Feel Something! (Or how I learned to stop worrying and love FarmVille)

Posted: November 7, 2010 in Game Design, Games

I have a rant I must rant.  It is about the diversity of emotion within games and how we can evoke something more than ‘smug’ superiority.

The debate on whether games are art is decades old and has come to the surface over the last year or so with Roger Ebert’s comments igniting the ire of the game design royalty.  While I am a believer that games are an art form like any other, I am saddened by the seemingly narrow range of emotions that most designers focus on.  Clint Hocking talks about BioShock and his criticism of game’s continuing down a path of reduced agency.  While I agree that allowing greater agency can lead to rich experiences, I do not agree that they get us closer to what we want, which is for the author to express something and the player to feel or experience something.

Even in games like FarmVille where the author is reduced to crafting the meta-structure and the playscape is entirely player crafted, it is the evoking of emotions within the player that is most important.  Is agency fun?  What are we crafting here?

While the play pattern of FarmVille and its ilk is essentially a currency grind, with a small amount of story layered on, the game has reached an audience unavailable to all but the most successful ‘AAA’ games.   My core question is does FarmVille essentially provide all (if not more) of the emotions provided by more sophisticated games but in an easier to use package?  Once all these new audiences have grown used to our typical toolbox of compulsions and incentives, will they continue playing games or go back to mediums that provide richer emotional experiences?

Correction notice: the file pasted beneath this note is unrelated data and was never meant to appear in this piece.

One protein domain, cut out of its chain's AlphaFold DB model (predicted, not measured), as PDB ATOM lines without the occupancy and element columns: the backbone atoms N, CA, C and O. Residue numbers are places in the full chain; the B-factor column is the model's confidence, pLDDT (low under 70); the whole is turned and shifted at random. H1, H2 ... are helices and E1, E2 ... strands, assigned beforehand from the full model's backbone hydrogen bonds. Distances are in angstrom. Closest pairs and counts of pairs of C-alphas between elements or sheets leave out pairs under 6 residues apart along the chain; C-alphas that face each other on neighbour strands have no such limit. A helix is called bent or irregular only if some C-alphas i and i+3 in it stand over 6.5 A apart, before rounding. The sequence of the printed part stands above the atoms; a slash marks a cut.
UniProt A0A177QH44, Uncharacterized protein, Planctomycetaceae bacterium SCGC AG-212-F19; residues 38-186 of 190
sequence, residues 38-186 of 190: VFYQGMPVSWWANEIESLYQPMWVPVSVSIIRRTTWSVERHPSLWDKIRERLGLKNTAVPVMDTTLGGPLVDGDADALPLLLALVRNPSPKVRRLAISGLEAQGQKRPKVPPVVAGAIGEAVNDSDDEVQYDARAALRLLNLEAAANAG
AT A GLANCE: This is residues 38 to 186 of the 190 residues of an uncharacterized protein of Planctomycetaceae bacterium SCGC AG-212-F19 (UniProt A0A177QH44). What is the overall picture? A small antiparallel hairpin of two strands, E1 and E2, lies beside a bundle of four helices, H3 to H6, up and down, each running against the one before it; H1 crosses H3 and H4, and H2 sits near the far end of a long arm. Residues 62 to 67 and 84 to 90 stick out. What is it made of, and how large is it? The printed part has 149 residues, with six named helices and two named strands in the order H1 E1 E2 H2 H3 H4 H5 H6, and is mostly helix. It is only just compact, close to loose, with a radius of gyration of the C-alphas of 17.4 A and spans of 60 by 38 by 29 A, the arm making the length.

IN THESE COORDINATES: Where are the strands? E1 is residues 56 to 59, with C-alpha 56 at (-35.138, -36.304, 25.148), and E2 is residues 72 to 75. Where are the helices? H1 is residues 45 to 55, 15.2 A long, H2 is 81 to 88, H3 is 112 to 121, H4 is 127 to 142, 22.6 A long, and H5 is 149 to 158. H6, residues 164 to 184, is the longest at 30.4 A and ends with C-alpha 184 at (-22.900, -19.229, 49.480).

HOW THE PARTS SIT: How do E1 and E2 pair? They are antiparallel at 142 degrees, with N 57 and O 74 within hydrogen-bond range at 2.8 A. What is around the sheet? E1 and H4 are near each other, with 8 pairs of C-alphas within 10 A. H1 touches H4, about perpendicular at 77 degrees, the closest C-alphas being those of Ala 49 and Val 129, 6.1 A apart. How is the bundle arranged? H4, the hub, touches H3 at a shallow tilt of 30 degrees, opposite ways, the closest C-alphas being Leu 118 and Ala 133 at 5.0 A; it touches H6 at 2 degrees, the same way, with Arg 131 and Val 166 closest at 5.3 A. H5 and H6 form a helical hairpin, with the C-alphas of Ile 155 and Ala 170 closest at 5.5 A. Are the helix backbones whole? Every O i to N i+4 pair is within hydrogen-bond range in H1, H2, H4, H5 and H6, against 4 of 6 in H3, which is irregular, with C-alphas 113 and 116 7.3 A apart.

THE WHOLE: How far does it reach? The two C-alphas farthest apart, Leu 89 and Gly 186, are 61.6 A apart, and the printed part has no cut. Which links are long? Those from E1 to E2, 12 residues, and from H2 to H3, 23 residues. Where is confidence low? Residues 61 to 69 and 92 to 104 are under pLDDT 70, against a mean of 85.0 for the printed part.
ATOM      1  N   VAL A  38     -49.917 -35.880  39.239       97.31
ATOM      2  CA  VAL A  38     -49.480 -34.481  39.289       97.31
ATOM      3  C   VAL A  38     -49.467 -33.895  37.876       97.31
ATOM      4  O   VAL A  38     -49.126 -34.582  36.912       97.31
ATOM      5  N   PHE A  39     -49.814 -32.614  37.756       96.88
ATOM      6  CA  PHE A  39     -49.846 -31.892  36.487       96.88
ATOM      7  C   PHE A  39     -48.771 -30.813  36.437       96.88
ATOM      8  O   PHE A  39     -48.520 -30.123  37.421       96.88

What we need in games is not necessarily greater agency, but greater emotional engagement.  This doesn’t necessarily mean cut scenes, or photo real characters, but rather the attention paid to the variety of emotions we create in the player and techniques we use to craft them.  Peter Molyneux has been talking like this for years and Fable seems to be proving him right.  While released on a hard-core console, Lionhead’s flagship game is reaching a broader audience while maintaining perceived quality.

The smug winner or the dejected loser seem to be the canonical archetypes of gamers.  The tension of the battle ended by the delight of victory or the bitterness of defeat have their place, but are they the end of things?  FarmVille has no winner or loser and it is both popular and profitable while barely qualifying for what some would call a game.  Perhaps it is because FarmVille provides players with both a broader and deeper range of emotions while still providing the standard feelings of progression, growth and mastery.  Social games have shown us that there are other ways to use this medium and I hope that its only the beginning.

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